Florida's policy also gives individual facilities lots of discretion. That means a residence won't be pressured by the government to reopen to visitors if it isn't ready, but Daniel wants facilities to be more proactive in developing and sharing their visitation plans. “I'm chomping at the bit,” she says. “People are desperate for information."
Across the country, visits still rare
Nationwide, long-term care homes have been reluctant to be the first in their state to reopen. Without clearly defined reopening instructions from state officials, facilities don't want to risk exposing residents to the virus.
Lee points to Texas, where nursing home reopening guidelines were issued at the beginning of August. Two weeks after facilities were allowed to submit reopening plans to the state, fewer than 30 of the more than 1,200 facilities in Texas had resumed visits, according to a report from the Dallas Morning News. Only a dozen had been approved.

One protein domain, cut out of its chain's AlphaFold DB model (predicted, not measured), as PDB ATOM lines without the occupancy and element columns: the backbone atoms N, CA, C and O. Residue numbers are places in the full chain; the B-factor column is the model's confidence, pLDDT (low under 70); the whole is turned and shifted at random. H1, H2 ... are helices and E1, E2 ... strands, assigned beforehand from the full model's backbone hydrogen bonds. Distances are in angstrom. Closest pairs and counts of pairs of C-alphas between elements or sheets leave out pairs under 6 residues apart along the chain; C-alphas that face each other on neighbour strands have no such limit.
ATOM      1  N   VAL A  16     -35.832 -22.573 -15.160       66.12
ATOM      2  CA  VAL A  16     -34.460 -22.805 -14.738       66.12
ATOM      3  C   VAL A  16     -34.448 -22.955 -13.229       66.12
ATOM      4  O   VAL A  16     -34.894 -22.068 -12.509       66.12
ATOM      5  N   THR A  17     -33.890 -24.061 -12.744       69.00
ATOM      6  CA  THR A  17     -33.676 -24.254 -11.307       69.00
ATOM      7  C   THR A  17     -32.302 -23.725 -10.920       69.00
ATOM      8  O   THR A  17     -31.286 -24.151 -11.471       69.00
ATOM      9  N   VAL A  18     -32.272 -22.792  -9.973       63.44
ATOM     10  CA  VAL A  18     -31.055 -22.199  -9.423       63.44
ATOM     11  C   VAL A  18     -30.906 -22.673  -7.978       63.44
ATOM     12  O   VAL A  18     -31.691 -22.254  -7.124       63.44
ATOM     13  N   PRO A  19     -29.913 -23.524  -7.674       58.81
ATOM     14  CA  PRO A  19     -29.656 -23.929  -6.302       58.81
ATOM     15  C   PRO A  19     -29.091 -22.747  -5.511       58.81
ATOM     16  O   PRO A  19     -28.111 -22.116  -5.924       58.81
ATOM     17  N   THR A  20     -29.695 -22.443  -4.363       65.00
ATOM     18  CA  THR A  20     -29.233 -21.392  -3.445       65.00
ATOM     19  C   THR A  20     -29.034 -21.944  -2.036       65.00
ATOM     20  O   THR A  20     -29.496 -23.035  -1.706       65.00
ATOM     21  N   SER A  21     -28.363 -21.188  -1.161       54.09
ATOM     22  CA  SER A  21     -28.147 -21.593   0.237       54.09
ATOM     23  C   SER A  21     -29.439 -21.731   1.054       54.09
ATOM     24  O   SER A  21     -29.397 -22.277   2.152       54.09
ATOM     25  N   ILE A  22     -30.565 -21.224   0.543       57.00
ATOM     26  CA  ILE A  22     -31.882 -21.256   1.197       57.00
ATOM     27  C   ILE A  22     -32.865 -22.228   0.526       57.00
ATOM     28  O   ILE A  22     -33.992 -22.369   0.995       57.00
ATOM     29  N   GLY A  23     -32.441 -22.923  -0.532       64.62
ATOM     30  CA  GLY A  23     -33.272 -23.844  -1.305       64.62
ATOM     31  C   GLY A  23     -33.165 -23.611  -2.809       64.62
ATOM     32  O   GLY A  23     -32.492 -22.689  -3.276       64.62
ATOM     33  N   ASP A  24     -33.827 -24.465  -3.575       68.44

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"It's not going to reunite families the way they want to be reunited,” Lee says of Florida's plan. “And I'm afraid of people getting angrier because this plan fails."
Florida's policies may be revised in the weeks and months ahead. Daniel has worked out an arrangement with her husband's facility as an essential caregiver, allowing her to get Steve ready for bed and tuck him in each night and bypass standard visitor restrictions.
"I'd rather have my husband die with me by his side than die alone,” she says. “I need to think about his quality of life the best I can. And that's what I'm trying to do."